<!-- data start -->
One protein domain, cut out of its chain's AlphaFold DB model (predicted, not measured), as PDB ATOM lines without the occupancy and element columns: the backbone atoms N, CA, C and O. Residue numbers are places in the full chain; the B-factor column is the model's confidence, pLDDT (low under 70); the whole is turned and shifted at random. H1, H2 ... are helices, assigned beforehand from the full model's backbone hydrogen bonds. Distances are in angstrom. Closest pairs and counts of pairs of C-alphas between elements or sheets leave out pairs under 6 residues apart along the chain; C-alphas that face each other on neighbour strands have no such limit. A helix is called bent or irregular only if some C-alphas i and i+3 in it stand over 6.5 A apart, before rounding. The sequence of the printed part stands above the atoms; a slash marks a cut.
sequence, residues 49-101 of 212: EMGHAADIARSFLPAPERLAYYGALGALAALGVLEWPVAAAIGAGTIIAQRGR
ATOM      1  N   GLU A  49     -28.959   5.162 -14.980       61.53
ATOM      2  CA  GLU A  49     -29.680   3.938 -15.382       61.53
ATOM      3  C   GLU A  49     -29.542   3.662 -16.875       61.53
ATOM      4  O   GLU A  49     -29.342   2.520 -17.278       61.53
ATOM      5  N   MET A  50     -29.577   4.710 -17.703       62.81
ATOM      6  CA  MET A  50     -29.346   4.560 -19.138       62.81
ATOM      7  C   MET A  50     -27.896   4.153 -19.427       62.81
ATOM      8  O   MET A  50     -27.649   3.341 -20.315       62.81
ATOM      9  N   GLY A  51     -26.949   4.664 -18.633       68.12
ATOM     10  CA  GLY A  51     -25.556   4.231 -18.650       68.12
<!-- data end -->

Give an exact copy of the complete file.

One protein domain, cut out of its chain's AlphaFold DB model (predicted, not measured), as PDB ATOM lines without the occupancy and element columns: the backbone atoms N, CA, C and O. Residue numbers are places in the full chain; the B-factor column is the model's confidence, pLDDT (low under 70); the whole is turned and shifted at random. H1, H2 ... are helices, assigned beforehand from the full model's backbone hydrogen bonds. Distances are in angstrom. Closest pairs and counts of pairs of C-alphas between elements or sheets leave out pairs under 6 residues apart along the chain; C-alphas that face each other on neighbour strands have no such limit. A helix is called bent or irregular only if some C-alphas i and i+3 in it stand over 6.5 A apart, before rounding. The sequence of the printed part stands above the atoms; a slash marks a cut.
sequence, residues 49-101 of 212: EMGHAADIARSFLPAPERLAYYGALGALAALGVLEWPVAAAIGAGTIIAQRGR
ATOM      1  N   GLU A  49     -28.959   5.162 -14.980       61.53
ATOM      2  CA  GLU A  49     -29.680   3.938 -15.382       61.53
ATOM      3  C   GLU A  49     -29.542   3.662 -16.875       61.53
ATOM      4  O   GLU A  49     -29.342   2.520 -17.278       61.53
ATOM      5  N   MET A  50     -29.577   4.710 -17.703       62.81
ATOM      6  CA  MET A  50     -29.346   4.560 -19.138       62.81
ATOM      7  C   MET A  50     -27.896   4.153 -19.427       62.81
ATOM      8  O   MET A  50     -27.649   3.341 -20.315       62.81
ATOM      9  N   GLY A  51     -26.949   4.664 -18.633       68.12
ATOM     10  CA  GLY A  51     -25.556   4.231 -18.650       68.12